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We all want to be number one in the eyes of our significant other. It’s part of the Disneyesque fantasy that most of us have been programmed with. This is why I hear the term ‘deal-breaker’ thrown around so haphazardly when it comes to dating a person who has children from a previous relationship. Dating someone with kids (in the hearts & minds of those who have no children)  can feel like there is a living, breathing reminder that they are not going to be the number one priority ... front and center at all times. Not only is this type of thinking unfair to single parents out there, but people could be missing out on someone great just because of a few negative, preconceived notions.

The Full Package

People with children tend to be responsible, caring and selfless –probably moreso than their footloose and fancy free counterparts. So, all of these thoughts about unwanted baggage, et cetera, that bloom in our minds when this subject comes up are usually misplaced. For someone who has been on a seemingly endless run of dates with people that appear to be bit too self-centered, irresponsible or missing a little something in the attentiveness and caring department, not immediately shrugging off the idea of dating a person who happens to have children may be just what the doctor ordered.

Now that we have established that dating a person with kids could actually turn out to be a very positive thing, let’s go over the two most common hurdles that you can expect when entering a relationship with a single parent.

The Other Parent

Probably the most dreaded aspect of this circumstance is the other parent. However, in reality, most ex-couples that have to co-parent their children are fairly well adjusted and you shouldn’t be afraid that some psycho ex is going to try to make your life miserable. In many cases the other parent is actually pleased that their ex-partner is moving on.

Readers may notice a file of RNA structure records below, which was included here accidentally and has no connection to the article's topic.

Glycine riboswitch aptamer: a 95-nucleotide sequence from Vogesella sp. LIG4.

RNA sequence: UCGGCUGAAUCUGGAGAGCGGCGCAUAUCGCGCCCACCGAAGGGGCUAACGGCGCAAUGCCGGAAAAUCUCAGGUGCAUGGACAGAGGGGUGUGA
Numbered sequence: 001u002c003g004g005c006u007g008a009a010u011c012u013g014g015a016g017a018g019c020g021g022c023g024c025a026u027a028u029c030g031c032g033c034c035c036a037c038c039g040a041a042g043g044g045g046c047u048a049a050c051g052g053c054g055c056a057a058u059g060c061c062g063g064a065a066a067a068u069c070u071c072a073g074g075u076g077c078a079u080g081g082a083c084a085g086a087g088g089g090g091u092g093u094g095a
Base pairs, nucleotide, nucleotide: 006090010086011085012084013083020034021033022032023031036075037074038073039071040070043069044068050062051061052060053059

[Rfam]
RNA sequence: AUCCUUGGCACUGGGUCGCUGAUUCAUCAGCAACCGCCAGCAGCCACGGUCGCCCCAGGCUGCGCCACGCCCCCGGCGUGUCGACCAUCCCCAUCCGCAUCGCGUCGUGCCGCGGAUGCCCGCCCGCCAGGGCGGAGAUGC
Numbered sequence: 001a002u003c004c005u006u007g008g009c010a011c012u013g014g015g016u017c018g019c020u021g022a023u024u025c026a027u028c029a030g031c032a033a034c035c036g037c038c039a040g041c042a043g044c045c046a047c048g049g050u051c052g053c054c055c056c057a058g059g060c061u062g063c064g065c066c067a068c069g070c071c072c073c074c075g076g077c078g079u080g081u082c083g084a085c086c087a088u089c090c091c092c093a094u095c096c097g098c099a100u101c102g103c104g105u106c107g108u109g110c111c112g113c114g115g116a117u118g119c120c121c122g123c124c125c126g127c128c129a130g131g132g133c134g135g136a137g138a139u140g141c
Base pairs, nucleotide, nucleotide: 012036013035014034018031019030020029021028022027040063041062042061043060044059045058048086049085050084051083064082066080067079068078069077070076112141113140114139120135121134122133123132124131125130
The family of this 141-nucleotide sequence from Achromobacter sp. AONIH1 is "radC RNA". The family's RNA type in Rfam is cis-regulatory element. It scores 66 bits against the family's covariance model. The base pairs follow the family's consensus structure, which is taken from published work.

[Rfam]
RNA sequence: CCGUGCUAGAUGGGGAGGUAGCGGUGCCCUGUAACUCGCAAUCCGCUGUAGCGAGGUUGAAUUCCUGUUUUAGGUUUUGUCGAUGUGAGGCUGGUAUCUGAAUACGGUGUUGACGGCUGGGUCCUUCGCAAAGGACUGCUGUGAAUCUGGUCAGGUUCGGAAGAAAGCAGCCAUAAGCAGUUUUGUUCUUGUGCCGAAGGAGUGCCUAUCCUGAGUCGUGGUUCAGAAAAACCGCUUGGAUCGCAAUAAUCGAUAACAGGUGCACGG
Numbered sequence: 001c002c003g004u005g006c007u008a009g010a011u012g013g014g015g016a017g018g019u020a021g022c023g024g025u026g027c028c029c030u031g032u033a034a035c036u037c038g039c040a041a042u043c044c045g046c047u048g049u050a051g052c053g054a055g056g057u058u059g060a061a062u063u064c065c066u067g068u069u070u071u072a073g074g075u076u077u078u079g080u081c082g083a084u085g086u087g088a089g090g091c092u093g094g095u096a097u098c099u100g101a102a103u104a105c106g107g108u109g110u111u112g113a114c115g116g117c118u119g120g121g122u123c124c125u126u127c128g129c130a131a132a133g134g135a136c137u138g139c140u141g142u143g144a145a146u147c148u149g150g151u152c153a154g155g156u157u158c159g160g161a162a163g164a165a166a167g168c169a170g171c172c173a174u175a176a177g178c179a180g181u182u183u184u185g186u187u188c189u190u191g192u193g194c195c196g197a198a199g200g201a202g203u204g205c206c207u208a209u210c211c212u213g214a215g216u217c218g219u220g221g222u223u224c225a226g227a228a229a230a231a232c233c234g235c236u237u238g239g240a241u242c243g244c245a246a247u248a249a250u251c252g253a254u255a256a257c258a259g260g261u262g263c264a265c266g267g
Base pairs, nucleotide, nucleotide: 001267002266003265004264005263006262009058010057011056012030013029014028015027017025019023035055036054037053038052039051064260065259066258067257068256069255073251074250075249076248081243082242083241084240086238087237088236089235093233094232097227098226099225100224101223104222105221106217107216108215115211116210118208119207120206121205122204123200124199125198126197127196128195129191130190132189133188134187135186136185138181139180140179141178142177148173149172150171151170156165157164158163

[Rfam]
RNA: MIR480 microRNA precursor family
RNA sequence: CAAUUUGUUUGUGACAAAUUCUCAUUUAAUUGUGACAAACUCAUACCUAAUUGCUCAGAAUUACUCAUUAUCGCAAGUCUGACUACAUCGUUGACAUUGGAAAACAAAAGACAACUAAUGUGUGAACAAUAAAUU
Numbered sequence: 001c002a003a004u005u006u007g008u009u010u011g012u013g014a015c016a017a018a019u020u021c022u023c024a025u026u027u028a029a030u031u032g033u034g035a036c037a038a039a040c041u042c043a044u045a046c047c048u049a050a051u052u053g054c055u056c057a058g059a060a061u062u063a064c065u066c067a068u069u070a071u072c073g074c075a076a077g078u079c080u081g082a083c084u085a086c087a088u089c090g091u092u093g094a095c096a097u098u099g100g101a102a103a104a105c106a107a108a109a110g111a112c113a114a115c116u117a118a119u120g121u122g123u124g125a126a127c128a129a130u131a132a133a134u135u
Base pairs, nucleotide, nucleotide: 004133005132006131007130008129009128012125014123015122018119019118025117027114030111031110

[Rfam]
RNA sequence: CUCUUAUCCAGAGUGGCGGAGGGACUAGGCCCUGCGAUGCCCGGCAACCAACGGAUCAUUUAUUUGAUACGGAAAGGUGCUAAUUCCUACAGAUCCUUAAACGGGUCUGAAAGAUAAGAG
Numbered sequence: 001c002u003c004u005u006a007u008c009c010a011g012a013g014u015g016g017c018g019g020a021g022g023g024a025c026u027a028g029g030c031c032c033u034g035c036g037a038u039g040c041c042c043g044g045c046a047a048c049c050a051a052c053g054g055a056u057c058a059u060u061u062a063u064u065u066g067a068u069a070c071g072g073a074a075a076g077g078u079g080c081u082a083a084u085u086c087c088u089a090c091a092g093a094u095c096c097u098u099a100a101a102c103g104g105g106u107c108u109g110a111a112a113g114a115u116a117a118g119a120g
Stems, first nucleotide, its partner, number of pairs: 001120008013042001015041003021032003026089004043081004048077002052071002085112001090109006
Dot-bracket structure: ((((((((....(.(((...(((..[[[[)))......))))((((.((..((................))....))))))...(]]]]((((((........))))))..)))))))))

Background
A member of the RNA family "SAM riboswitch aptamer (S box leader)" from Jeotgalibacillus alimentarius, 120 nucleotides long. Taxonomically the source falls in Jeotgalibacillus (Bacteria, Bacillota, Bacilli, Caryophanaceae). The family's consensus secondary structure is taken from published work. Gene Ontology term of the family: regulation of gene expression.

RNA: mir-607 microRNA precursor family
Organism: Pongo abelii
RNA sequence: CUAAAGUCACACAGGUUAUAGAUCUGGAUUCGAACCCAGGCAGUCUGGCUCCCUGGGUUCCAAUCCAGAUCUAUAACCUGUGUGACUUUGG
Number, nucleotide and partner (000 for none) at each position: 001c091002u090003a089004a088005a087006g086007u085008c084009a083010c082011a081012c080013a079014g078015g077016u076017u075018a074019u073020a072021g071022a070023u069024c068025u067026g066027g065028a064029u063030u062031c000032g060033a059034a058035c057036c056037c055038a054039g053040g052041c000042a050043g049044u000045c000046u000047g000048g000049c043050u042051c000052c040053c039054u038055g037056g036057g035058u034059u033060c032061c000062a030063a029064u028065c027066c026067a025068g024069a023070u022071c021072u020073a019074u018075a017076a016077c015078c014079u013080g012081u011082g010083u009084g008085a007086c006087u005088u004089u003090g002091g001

The best thing to do when you meet Mr. or Ms. Right with kids, is to just speak with them upfront about their relationship with the other parent. You can ask him or her things like:

  • How much do you see your ex-partner and how much time do you have to spend together?
  • Does the other parent respect personal boundaries?
  • Do you talk about your lives outside of the children?
  • Do you socialize with each-other outside of co-parenting? If so, under what circumstances?

This practice is a good idea for single parents who are entering into a relationship with another single parent as well. Simple, honest questions like these can help you gauge their co-parenting relationship. Most of the time, you’ll find that there is nothing to worry about. But, if there is some sort of strange dynamic between them, these kind of questions can help you identify it early on.

Meeting The Kids

You might want to hop right in and get to know the kids, especially if you really like your new single dad or mom. Also, the anxiety produced by your need to know whether or not the children will like you, or for that matter, if you are going to like them, can be pretty heavy. Try to put this disquiet aside and take it slow. Wait until you are both sure that you are committed before making your grand introduction to the kids. After you meet the children, continue to take it slow. Remember, they could be a bit intimidated by you or have the standard ‘replacement parent’ fears. Don’t treat them like they're feral … but let them come to you; don’t try to force it too much. Just focus on getting to know them on their terms and don’t dwell on it if you receive some resistance early on.

No Longer a Deal-Breaker

These are just a couple of common things to be aware of when dating someone with children. If you find a wonderful single mom or dad, be sure to give them a chance;  you may just find something worth putting in your pocket and keeping.

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